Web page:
House Votes to Limit Patriot Act

House Votes to Limit Patriot Act Rules (AP)

In a slap at President Bush, lawmakers voted Wednesday to block the Justice Department and the FBI from using the Patriot Act to peek at library records and bookstore sales slips. The House voted 238-187 despite a veto threat from Bush to block the part of the anti-terrorism law that allows the government to investigate the reading habits of terror suspects.


Supporters of the Patriot Act countered that the rules on reading records are a potentially useful tool in finding terrorists and argued that the House was voting to make libraries safe havens for them. “If there are terrorists in libraries studying how to fly planes, how to put together biological weapons, how to put together chemical weapons, nuclear weapons … we have to have an avenue through the federal court system so that we can stop the attack before it occurs,” said Rep. Tom Feeney (news, bio, voting record), R-Fla.

Last year, a similar provision was derailed by a 210-210 tie after several Republicans were pressured to switch votes.

In the meantime, a number of libraries have begun disposing of patrons’ records quickly so they won’t be available if sought under the law.

Attorney General Alberto Gonzales told Congress in April that the government has never used the provision to obtain library, bookstore, medical or gun sale records. But when asked whether the administration would agree to exclude library and medical records from the law, Gonzales demurred. “It should not be held against us that we have exercised restraint,” he said.

While I find many of the measures that have been enacted since 9-11 to be blatantly unconstitutional and am amazed that they don’t have every red blooded American up in arms, the ability of the FBI to check the library records of suspected terrorists is not one of them. The fact that the provision has never been used is pretty telling: Federal law enforcement officers are not interested in snooping through library records without an whole lot of indication that they’re going to find something.

Meanwhile, we have poorly trained federal agents routinely searching little old ladies who have raised no suspicion whatsoever simply because they have purchased an airline ticket.

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James Joyner
About James Joyner
James Joyner is Professor and Department Head of Security Studies at Marine Corps University's Command and Staff College. He's a former Army officer and Desert Storm veteran. Views expressed here are his own. Follow James on Twitter @DrJJoyner.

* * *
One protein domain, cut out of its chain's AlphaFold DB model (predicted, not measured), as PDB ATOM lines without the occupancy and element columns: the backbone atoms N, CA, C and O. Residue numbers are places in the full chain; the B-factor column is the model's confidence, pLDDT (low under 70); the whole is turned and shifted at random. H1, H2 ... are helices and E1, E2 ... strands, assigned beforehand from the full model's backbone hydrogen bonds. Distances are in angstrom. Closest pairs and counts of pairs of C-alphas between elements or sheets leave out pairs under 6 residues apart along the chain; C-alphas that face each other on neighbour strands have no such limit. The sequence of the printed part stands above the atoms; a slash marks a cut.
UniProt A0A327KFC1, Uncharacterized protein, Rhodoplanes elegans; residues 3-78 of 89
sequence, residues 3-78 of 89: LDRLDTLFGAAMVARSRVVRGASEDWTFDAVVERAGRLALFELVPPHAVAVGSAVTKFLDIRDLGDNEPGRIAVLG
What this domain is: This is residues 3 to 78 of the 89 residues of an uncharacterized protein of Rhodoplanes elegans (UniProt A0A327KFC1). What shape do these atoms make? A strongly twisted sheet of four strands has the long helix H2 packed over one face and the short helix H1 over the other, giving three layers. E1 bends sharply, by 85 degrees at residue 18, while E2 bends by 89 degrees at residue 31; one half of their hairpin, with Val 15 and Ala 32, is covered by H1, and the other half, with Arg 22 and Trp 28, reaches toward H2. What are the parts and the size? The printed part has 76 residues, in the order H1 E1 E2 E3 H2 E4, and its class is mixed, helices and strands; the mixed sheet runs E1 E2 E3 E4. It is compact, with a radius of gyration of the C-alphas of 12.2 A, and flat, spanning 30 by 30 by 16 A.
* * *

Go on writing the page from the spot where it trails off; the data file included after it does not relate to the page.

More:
1. markus says:

    But isn’t the fact that it has never been used before (despite 400 “terrorist” cases) [SCNR] also a good reason to kill an extension of state power into people’s private lives?
    I mean, we are rightly concerned about state attempts to intrude into people’s lives in other cases (the prime one obviously being guns) and here we have an extension that apparently not even the one’s doing the job find useful. (My best guess as to why they don’t is information overload.) Looks to me like the only people benefitting from it are those who want to cover their polictical behinds.

  2. Brian J. says:

    Why would an old lady buy an airline ticket but to attempt to hijack the plane and crash it into a nuclear reactor, or, since Americans fear nuclear power, a wind farm?

  3. Kent says:

    I dunno, James. I think the harm done by the Patriot Act pales in comparison with the harm done by McCain-Feingold.

  4. Scott in CA says:

    Funny, I haven’t noticed the stink of fascism anywhere. The wall between intelligence and criminal investigations should have been opened long ago. It’s not just the jihadis, but also groups like gangs, sex traffickers, etc that should be investigated using everything we have. And living here in the Bay Area, of course, I am constantly reminded about the octupus-like reach of the Bushitler Minions. Never to be outdone in their vigilance agianst government authority, the librarians at the Santa Cruz Public Library have been shredding their borrowing records daily lest the evil John Ashcroft (sorry, Alberto) come in and arrest all the old hippies checking out back copies of High Times. The world is saved.